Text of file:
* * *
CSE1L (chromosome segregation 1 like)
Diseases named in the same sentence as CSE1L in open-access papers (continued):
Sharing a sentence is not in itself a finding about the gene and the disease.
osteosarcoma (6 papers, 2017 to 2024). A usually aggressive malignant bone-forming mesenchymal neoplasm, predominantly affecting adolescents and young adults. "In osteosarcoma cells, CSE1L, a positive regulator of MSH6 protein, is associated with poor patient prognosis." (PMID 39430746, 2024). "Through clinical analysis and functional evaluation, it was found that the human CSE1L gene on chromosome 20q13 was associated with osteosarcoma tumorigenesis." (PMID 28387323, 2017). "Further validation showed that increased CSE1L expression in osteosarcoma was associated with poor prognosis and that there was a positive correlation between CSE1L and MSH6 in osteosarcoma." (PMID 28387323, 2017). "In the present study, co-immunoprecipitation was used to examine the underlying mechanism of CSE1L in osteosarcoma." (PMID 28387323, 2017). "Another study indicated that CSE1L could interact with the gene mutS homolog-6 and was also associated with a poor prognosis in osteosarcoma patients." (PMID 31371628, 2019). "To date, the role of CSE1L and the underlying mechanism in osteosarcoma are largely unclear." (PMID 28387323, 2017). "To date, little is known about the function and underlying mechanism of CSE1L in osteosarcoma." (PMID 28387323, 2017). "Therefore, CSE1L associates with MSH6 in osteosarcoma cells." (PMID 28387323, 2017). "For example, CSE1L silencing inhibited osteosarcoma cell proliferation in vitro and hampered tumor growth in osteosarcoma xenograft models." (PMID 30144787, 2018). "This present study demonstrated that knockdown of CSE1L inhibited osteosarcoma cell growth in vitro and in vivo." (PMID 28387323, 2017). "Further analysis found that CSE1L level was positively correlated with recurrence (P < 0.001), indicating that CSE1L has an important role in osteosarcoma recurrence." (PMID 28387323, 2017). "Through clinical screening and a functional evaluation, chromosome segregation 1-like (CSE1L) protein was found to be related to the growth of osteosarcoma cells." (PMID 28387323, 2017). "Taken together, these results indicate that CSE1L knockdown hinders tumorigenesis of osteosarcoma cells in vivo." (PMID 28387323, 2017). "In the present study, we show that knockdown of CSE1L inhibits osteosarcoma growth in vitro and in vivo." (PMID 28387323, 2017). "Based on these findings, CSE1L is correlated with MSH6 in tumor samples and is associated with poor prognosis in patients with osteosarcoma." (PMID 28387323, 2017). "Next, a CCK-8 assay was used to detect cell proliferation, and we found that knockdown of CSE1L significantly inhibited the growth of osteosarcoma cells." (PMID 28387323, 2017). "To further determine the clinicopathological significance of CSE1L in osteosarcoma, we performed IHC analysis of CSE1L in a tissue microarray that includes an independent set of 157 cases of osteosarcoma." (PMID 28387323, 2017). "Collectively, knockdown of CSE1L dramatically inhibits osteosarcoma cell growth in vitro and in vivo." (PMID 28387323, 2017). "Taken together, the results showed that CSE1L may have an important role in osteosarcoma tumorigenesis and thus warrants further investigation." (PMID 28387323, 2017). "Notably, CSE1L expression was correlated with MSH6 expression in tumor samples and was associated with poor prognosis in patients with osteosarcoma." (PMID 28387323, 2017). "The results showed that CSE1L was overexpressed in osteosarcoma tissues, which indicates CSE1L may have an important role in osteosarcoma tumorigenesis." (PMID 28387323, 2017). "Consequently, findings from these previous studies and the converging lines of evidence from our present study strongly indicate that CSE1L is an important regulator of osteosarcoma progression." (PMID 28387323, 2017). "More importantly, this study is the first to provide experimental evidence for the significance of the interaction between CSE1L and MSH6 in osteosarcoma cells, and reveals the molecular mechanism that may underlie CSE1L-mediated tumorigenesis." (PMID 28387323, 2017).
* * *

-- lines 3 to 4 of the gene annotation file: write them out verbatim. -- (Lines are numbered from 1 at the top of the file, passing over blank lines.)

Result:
Sharing a sentence is not in itself a finding about the gene and the disease.
osteosarcoma (6 papers, 2017 to 2024). A usually aggressive malignant bone-forming mesenchymal neoplasm, predominantly affecting adolescents and young adults. "In osteosarcoma cells, CSE1L, a positive regulator of MSH6 protein, is associated with poor patient prognosis." (PMID 39430746, 2024). "Through clinical analysis and functional evaluation, it was found that the human CSE1L gene on chromosome 20q13 was associated with osteosarcoma tumorigenesis." (PMID 28387323, 2017). "Further validation showed that increased CSE1L expression in osteosarcoma was associated with poor prognosis and that there was a positive correlation between CSE1L and MSH6 in osteosarcoma." (PMID 28387323, 2017). "In the present study, co-immunoprecipitation was used to examine the underlying mechanism of CSE1L in osteosarcoma." (PMID 28387323, 2017). "Another study indicated that CSE1L could interact with the gene mutS homolog-6 and was also associated with a poor prognosis in osteosarcoma patients." (PMID 31371628, 2019). "To date, the role of CSE1L and the underlying mechanism in osteosarcoma are largely unclear." (PMID 28387323, 2017). "To date, little is known about the function and underlying mechanism of CSE1L in osteosarcoma." (PMID 28387323, 2017). "Therefore, CSE1L associates with MSH6 in osteosarcoma cells." (PMID 28387323, 2017). "For example, CSE1L silencing inhibited osteosarcoma cell proliferation in vitro and hampered tumor growth in osteosarcoma xenograft models." (PMID 30144787, 2018). "This present study demonstrated that knockdown of CSE1L inhibited osteosarcoma cell growth in vitro and in vivo." (PMID 28387323, 2017). "Further analysis found that CSE1L level was positively correlated with recurrence (P < 0.001), indicating that CSE1L has an important role in osteosarcoma recurrence." (PMID 28387323, 2017). "Through clinical screening and a functional evaluation, chromosome segregation 1-like (CSE1L) protein was found to be related to the growth of osteosarcoma cells." (PMID 28387323, 2017). "Taken together, these results indicate that CSE1L knockdown hinders tumorigenesis of osteosarcoma cells in vivo." (PMID 28387323, 2017). "In the present study, we show that knockdown of CSE1L inhibits osteosarcoma growth in vitro and in vivo." (PMID 28387323, 2017). "Based on these findings, CSE1L is correlated with MSH6 in tumor samples and is associated with poor prognosis in patients with osteosarcoma." (PMID 28387323, 2017). "Next, a CCK-8 assay was used to detect cell proliferation, and we found that knockdown of CSE1L significantly inhibited the growth of osteosarcoma cells." (PMID 28387323, 2017). "To further determine the clinicopathological significance of CSE1L in osteosarcoma, we performed IHC analysis of CSE1L in a tissue microarray that includes an independent set of 157 cases of osteosarcoma." (PMID 28387323, 2017). "Collectively, knockdown of CSE1L dramatically inhibits osteosarcoma cell growth in vitro and in vivo." (PMID 28387323, 2017). "Taken together, the results showed that CSE1L may have an important role in osteosarcoma tumorigenesis and thus warrants further investigation." (PMID 28387323, 2017). "Notably, CSE1L expression was correlated with MSH6 expression in tumor samples and was associated with poor prognosis in patients with osteosarcoma." (PMID 28387323, 2017). "The results showed that CSE1L was overexpressed in osteosarcoma tissues, which indicates CSE1L may have an important role in osteosarcoma tumorigenesis." (PMID 28387323, 2017). "Consequently, findings from these previous studies and the converging lines of evidence from our present study strongly indicate that CSE1L is an important regulator of osteosarcoma progression." (PMID 28387323, 2017). "More importantly, this study is the first to provide experimental evidence for the significance of the interaction between CSE1L and MSH6 in osteosarcoma cells, and reveals the molecular mechanism that may underlie CSE1L-mediated tumorigenesis." (PMID 28387323, 2017).